Sharing Plates is a recipe book created by a group of students from Nanyang Technological University for their final year project. The book is their tribute to those affected by cancer and shares simple food ideas with those going through the cancer journey.The delectable and carefully choreographed colourful photos of dishes enticed me to try some of the recipes. I was skeptical at first about how it would turn out but I was very pleasantly surprised. What I had cooked tasted GOOD!
It is an easy to read cook book with simple instructions that make whipping up delicious meals and delectable desserts a breeze for anyone in the kitchen.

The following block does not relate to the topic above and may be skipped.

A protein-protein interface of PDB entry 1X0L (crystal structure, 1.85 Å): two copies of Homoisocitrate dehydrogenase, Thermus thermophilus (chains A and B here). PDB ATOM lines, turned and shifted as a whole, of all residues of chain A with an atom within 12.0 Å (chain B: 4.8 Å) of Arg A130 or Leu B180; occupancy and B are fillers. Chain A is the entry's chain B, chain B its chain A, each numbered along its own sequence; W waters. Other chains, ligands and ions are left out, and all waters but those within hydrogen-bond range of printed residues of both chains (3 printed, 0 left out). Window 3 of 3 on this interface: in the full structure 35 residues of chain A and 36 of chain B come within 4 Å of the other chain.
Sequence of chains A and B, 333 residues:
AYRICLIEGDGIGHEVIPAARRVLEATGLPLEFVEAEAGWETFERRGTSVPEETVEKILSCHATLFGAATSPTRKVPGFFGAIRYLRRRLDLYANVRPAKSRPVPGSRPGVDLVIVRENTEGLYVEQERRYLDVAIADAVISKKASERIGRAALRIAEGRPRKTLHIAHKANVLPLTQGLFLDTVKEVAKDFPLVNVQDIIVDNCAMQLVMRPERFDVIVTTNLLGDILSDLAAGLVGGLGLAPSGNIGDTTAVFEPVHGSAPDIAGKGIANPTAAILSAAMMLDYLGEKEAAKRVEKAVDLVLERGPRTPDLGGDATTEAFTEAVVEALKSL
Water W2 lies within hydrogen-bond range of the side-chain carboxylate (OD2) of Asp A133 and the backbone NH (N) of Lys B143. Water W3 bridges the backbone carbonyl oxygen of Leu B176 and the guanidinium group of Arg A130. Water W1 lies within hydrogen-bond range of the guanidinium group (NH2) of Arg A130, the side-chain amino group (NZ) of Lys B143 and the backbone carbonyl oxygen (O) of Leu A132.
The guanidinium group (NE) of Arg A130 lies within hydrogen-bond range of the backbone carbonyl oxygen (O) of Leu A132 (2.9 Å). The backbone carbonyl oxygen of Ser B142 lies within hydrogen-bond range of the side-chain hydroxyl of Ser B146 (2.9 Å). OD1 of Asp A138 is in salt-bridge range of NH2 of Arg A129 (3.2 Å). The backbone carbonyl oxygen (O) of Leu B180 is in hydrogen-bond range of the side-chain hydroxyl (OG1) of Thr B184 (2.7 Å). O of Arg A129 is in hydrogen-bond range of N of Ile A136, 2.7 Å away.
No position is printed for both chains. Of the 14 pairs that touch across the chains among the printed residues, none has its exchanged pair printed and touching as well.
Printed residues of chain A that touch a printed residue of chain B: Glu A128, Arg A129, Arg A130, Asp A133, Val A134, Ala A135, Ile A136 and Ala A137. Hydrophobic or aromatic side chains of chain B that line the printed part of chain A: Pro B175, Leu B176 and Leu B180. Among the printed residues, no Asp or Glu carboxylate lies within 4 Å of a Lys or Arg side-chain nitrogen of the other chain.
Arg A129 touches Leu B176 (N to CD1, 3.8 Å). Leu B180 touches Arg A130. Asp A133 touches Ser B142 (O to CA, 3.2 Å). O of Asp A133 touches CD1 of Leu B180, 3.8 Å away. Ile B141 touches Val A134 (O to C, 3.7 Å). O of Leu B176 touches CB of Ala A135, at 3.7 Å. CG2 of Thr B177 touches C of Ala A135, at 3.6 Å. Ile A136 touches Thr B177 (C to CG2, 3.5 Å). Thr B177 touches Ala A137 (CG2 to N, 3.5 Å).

Being a busy executive with many commitments to juggle, I finally found time to don my apron and put two recipes to the test on a lazy Sunday afternoon - pumpkin and corn porridge for a light lunch, and red dates, red beans and barley dessert for a sweet ending. I must confess that the kitchen is a restricted zone meant for mummy dearest and not for an amateur cook like me. Looking like a fish out of water, I finally served the porridge and dessert much to the anticipation of those present for the food tasting. Surprisingly, the porridge was light and tasty! What blew everyone away was the all-natural sweetness and fragrance of dessert made from red dates, red beans and barley. This dessert gets all the votes because not only can it be prepared in three easy steps, but it also has all the antioxidants that are good for us, and is surprisingly sweet a definite thumbs up from a sweet tooth like me.